The EIA just released their International Energy Statistics with world production numbers through October 2014. There were no big surprises in this report.
World C+C production was up 731,000 bpd to 78,967,000 bpd. This is a new high.
All the gain in the last few years has come from non-OPEC. Non-OPEC production was up 374 kbd in September and up another 370 kbd in October to 46,002,000 bpd.
OPEC C+C has been on a bumpy plateau for the last several years. Also most of the gain has come from increased production of condensate, especially from Qatar. OPEC C+C production was up 21 kbd to 32,965,000 bpd.
Canadian production was revised dramatically in this report. July was revised up by 120 kbd, August revised up by 250 kbd and September was revised down by 210 kbd. October production was 3,677,000 bpd, up 20,000 bpd. Related: EIA Inventory Announcement Scuppers Oil Rally Hopes
Mexico, after holding a plateau for about 4 years has started to decline again.
The World less USA and Canada has been on a 10 year bumpy plateau. I am predicting they, the World less USA and Canada, will turn down around mid-2015. US and Canada will still be increasing but at a much slower rate than the past 4 years.
Charts of all non-OPEC nations can be found on my page Non-OPEC Charts, and the page World Crude Oil Production by Geographical Area has also been updated.
Jean Laherrere on oil reserves.
There was a news article posted February 17th on oil discoveries in 2014, Discoveries of new oil and gas reserves drop to 20-year low.
The article stated: New finds of oil and gas are likely to have been about 16bn barrels of oil equivalent in 2014. Barrels of oil equivalent includes natural gas. Counting both oil and natural gas the world uses over three times that amount each year. So the world found less than one third the oil the world used last year. And discoveries are falling while oil consumption is rising.
The article was picked up and re-posted over on PeakOil.com where Rockman made a long comment, part of which is quoted below, but first he quoted the article:
“…and there are large known reserves — both “unconventional”, including shale in North America and heavy oil in Canada and Venezuela, and “conventional” in countries including Saudi Arabia, Iran, Iraq and the United Arab Emirates.”
I’m not sure when FT wrote this piece but I suspect recently. Apparently FT is aware of the definition of PROVED RESERVES. It isn’t the amount of oil in the ground. It’s the amount of oil that can be COMMERCIALLY produced. With the decline in oil prices (a key component in the determination of commerciality for reserves) the world has lost tens of billions of bbl of PROVED RESERVES from the ledger book. The cornucopians were justified in converting non-commercial shale reserves to a commercial status. But that ole double edged sword had rushed back and poked them in the ass.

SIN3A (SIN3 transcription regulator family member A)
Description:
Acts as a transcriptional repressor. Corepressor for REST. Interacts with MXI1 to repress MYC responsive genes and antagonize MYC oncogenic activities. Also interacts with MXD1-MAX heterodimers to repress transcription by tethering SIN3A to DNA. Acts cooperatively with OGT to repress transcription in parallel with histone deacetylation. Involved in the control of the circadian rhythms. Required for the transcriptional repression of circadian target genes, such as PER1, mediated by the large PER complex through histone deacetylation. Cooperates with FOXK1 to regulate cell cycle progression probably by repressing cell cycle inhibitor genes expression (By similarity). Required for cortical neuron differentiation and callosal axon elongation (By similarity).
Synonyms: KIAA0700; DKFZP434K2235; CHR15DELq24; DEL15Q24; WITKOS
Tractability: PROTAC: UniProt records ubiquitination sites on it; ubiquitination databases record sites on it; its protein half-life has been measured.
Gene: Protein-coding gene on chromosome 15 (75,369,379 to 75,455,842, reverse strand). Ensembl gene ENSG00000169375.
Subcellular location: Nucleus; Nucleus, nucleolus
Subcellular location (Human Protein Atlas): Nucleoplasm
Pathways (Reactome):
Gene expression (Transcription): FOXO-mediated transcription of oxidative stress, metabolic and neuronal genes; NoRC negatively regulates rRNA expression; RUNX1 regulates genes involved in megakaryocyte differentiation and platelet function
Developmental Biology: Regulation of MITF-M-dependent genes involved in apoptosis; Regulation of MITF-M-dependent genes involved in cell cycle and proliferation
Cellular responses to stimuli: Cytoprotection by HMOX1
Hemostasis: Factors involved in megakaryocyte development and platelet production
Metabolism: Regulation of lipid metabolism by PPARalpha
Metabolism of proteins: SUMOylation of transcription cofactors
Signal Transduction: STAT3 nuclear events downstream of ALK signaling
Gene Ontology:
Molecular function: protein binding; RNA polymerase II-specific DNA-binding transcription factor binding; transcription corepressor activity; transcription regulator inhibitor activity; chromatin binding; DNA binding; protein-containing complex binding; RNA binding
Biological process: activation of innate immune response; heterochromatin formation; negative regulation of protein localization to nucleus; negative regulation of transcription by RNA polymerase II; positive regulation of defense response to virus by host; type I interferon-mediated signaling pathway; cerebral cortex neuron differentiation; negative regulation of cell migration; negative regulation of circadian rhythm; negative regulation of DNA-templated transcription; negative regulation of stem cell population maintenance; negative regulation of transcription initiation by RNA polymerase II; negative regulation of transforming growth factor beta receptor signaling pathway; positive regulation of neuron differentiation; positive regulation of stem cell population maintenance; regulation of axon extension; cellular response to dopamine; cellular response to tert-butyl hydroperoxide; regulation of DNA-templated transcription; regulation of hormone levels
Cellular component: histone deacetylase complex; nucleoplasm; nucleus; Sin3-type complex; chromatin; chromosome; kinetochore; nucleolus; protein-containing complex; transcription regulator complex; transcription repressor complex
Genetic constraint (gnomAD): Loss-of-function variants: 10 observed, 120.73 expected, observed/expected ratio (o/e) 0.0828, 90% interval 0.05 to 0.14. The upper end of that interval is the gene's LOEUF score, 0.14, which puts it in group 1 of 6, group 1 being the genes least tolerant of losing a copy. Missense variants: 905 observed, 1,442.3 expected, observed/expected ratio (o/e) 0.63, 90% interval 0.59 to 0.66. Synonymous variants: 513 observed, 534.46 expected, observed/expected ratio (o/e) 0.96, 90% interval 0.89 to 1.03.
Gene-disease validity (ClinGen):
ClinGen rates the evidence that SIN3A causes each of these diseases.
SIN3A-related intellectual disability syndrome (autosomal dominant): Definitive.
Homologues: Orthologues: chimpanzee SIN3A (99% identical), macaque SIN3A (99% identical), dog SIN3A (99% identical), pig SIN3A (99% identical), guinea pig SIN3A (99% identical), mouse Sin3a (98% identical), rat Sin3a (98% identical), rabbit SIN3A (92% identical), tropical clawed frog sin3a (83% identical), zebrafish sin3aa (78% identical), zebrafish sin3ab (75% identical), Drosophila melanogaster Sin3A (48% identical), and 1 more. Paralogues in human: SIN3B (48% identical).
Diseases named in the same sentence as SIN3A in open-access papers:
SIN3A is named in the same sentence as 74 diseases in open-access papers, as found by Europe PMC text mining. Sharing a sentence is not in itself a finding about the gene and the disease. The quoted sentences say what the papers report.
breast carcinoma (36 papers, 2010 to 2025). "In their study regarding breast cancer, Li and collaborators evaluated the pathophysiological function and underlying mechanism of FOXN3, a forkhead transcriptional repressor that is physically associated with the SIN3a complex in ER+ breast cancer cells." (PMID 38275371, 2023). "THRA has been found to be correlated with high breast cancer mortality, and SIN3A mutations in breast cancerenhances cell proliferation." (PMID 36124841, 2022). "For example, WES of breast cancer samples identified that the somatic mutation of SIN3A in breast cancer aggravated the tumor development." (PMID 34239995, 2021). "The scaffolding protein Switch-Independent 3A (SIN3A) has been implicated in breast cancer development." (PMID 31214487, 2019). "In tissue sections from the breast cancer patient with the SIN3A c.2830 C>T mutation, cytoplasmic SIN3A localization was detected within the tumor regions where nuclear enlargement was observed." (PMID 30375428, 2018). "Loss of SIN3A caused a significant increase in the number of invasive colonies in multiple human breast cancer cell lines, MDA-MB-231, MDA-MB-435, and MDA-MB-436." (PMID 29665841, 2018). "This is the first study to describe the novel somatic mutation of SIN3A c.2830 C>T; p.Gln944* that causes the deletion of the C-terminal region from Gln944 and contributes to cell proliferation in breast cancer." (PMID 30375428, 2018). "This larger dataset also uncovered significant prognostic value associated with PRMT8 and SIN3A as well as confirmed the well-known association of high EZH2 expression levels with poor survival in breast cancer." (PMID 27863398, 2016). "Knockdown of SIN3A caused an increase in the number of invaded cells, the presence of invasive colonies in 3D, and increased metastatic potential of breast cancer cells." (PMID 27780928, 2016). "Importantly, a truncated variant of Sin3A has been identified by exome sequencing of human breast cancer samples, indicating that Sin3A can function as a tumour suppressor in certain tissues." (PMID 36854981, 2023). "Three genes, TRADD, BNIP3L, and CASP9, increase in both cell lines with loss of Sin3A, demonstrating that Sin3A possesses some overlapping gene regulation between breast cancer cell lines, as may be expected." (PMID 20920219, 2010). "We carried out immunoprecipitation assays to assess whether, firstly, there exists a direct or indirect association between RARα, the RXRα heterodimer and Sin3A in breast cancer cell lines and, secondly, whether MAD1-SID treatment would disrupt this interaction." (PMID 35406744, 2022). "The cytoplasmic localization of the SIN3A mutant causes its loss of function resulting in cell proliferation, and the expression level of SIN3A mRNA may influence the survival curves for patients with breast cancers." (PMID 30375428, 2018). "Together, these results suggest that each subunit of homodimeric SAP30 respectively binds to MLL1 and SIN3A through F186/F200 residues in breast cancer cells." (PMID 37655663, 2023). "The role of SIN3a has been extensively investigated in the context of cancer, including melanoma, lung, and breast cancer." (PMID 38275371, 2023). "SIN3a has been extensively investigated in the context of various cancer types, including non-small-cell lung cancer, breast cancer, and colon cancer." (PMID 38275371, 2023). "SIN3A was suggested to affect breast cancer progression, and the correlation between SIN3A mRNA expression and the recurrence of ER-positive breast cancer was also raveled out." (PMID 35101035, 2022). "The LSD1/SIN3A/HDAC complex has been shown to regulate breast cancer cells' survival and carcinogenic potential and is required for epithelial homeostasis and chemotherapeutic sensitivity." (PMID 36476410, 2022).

This is all very nice but Jean thinks Rockman confuses 1P with 2P reserves.
In the FT article IHS (Pete Jackson) said that in 2014 only 16 Gboe were discovered and it is the worst since 1952. IHS reports 2P reserves which is far from 1P reserves as reported by EIA (from OGJ enquiries done before technical studies are carried out) and BP.
My plot in 1998 (Scientific American article) was lower because many fields (in Russia) were missing from IHS data.
The plot of the 2P discovery (excluding extra-heavy) is as follows up to 2010.
Related: OPEC Production Cut May Not Be Needed After All
The discovery peak is in 1971 with 300 Gboe with the discovery of North Dome (two thirds in Qatar = North Field and one third in Iran = South Pars). IHS, to please Iran, reports South Field in 1991 but everyone knew that North Field discovered in 1971 extended into Iran)
My plot excludes extra-heavy when IHS reports in Venezuela 215 Gb from 1936 to 1939
The main problem is that economists rely on the published political 1P oil reserves always on the rise and ignore the confidential technical reserves declining since 1980; since 1980 the oil production (light green) is over the oil discovery (dark green): same for oil and gas (in blue) since 1990.
Economists argue that technology will save the world but ignore the technical data
Economists do not think wrong, they think on wrong data.
In Jean’s second plot if you extend the technical backdated 2P reserves from 2010 to the current date, you will see that Jean thinks there are just over 800 billion barrels of 2P reserves left. And in his last plow he states that ultimate production will be about 2,200 billion barrels. And you will notice that he has the peak… well… about right now. With all three assessments I whole heartily agree.
- “1P reserves” = proven reserves (both proved developed reserves + proved undeveloped reserves).
- “2P reserves” = 1P (proven reserves) + probable reserves, hence “proved AND probable.”
- “3P reserves” = the sum of 2P (proven reserves + probable reserves) + possible reserves, all 3Ps “proven AND probable AND possible.
By Ron Patterson of http://peakoilbarrel.com/
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